This article appeared online at TheNewAmerican.com on Thursday, June 25, 2020:
With the Senate confirmation of Judge Cory Wilson to the Fifth Circuit Court of Appeals on Wednesday, the president has now successfully appointed 200 judicial nominees to the federal bench. As CNN legal analyst Jeffrey Toobin put it, “Judicial confirmations may be President Trump’s most important legacy. They will shape the nation’s laws on abortion, LGBT rights, voting rights, and many other issues long after Trump leaves office.”
Senate Majority Leader Mitch McConnell, whose stated objective is “to leave no vacancy behind,” celebrated Wilson’s confirmation: “Following number 200, when we depart this chamber today, there will not be a single circuit court vacancy anywhere in the nation for the first time in at least 40 years.”
All of this was intentional from the start. When Donald Trump accepted his party’s nomination for president back in 2016, he promised “to appoint justices to the United States Supreme Court who will uphold our laws and our Constitution. The replacement of our beloved Justice Scalia will be a person of similar views, principles, and judicial philosophy. This will be one of the most important issues decided by this election.”
And just what was Scalia’s “judicial philosophy”? He called it “originalism”: “The Constitution that I interpret and apply is not living but dead, or as I prefer to call it, enduring. It means today not what current society, much less the court, thinks it ought to mean, but what it meant when it was adopted.”
Scalia subscribed to the “original meaning theory,” which holds that interpretation of the Constitution should be based on what reasonable people living at the time it was written thought it meant.
This is a far cry from the “living document” theory, which holds that the Constitution is malleable and subject to reinterpretation depending on changes in the culture.
Most important are the circuit-court judgeships, where most of the opinions that shape the future are made. And Trump, as Carl Tobias, a law professor at the University of Richmond School of Law, said, “has shifted the makeup of three circuits from a majority of judges nominated by Democrats to a majority nominated by Republicans.”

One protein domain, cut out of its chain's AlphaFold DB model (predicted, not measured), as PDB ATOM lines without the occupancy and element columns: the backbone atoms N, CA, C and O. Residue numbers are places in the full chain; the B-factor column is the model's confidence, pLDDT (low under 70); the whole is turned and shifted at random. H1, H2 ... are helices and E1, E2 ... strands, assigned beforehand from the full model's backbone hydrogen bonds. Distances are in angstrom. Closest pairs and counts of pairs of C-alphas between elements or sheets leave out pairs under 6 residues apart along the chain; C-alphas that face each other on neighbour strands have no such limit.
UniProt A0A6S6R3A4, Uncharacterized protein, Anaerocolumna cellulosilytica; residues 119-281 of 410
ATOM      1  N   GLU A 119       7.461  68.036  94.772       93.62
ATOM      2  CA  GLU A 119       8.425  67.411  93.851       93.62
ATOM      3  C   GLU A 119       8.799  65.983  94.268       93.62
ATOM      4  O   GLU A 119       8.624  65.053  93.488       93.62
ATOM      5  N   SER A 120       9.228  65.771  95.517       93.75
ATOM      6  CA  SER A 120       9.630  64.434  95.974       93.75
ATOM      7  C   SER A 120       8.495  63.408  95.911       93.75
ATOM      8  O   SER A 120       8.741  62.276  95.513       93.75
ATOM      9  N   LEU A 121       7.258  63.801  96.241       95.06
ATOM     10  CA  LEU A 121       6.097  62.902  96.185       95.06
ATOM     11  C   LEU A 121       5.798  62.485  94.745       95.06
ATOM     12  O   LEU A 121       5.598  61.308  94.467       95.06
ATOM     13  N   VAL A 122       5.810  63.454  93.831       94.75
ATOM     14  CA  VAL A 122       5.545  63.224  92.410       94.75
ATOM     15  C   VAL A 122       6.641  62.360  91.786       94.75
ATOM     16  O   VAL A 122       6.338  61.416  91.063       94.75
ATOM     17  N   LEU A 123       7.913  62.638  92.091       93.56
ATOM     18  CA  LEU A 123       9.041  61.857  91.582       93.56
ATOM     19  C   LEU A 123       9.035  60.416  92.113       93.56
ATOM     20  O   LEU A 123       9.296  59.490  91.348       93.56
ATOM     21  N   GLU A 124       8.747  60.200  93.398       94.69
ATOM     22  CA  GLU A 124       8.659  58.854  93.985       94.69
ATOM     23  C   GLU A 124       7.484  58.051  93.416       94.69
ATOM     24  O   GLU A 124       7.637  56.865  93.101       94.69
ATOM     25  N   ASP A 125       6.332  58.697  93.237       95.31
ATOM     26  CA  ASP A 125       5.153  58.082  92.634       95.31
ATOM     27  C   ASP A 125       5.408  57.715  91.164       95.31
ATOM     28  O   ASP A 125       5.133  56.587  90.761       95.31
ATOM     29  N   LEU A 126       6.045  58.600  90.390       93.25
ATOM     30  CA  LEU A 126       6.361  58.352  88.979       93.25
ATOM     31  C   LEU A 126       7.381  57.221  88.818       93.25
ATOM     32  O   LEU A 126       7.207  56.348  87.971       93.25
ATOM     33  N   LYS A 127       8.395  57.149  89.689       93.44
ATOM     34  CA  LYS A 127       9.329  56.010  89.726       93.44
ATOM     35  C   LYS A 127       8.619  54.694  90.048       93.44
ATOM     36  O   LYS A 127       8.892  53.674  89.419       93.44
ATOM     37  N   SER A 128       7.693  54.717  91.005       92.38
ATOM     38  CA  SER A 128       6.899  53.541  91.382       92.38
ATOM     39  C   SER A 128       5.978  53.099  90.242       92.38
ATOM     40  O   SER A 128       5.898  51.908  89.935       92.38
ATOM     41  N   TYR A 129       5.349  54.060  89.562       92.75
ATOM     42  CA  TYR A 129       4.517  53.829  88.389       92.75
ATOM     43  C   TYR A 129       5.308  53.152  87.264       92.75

Especially notable has been the shift of the once-reliably liberal Ninth Circuit. The largest of the nation’s 13 courts of appeal with 29 active judges, it held an 11-seat advantage for Democrats before Trump’s inauguration. Since then, that advantage has been whittled down to just three.
“This is a dramatic, dramatic shift,” said Carrie Severino, chief counsel of the conservative group Judicial Crisis Network. While Democrat-appointed judges still outnumber Republican-appointed ones 16-13, “It just makes it statistically a lot more likely nowadays [that] you have a chance.”
In recent months, that court has issued rulings hewing much more closely to the original intent of the Founders, including a refusal to block Trump’s decision to withhold financial grants from groups, such as Planned Parenthood, that tout abortion services. It upheld his efforts to withhold federal (taxpayer) dollars from localities where local law enforcement refused to cooperate with federal immigration officials (so-called sanctuary cities). The court also lifted an injunction against Trump’s asylum policy requiring migrants seeking asylum in the United States to wait in Mexico while their claims were processed.
Severino was ecstatic: “That type of an outcome would have been unheard of before Trump’s nominees. The 9th Circuit was known where any liberal organization or cause could go for an easy win.”
Trump’s legacy “will last for generations,” said David McIntosh, a co-founder of the Federalist Society, which has vetted Trump’s nominees. “It’s one of the most, if not the most, significant achievements of the president.”
Roger Pilon, a member of the Federalist Society and a constitutional scholar at the Cato Institute, said that Trump’s nominees view the Constitution as “a document of law” and not “a political document and empty vessel to be filled by transient majorities.”
It’s a war of competing ideologies, said Pilon: “We are today in a world of two fundamentally different conceptions of the Constitution, and the people that Trump has been nominating … are deeply informed about this contrast. They stand almost entirely on one side of it.… That’s why the battle has been so vicious.”
That battle rages over issues such as gun control, immigration, healthcare, gay rights, voting rights, and so on. Unheralded, however, is the battle over the administrative state.
One of the most important principles underlying many rulings is the “Chevron deference,” the doctrine that judicial deference is given to the actions of unelected administrative agencies merely because they might have special technical expertise in a particular area. This has allowed the administrative state — the Fourth Branch of government — to expand wildly, often transgressing limitations of the Constitution and the desires of the citizenry.
Pilon said one of the goals of nominating “originalist” judges to the federal bench is “to start rolling back the modern administrative state, the executive state.” This could include welfare-state schemes implemented under President Roosevelt’s New Deal, such as Social Security, and later, Medicare.
There’s much work still to be done. More than 70 Federal District Court vacancies remain for Trump and McConnell to fill. Many of them could be filled during Trump’s second term if he is granted the opportunity.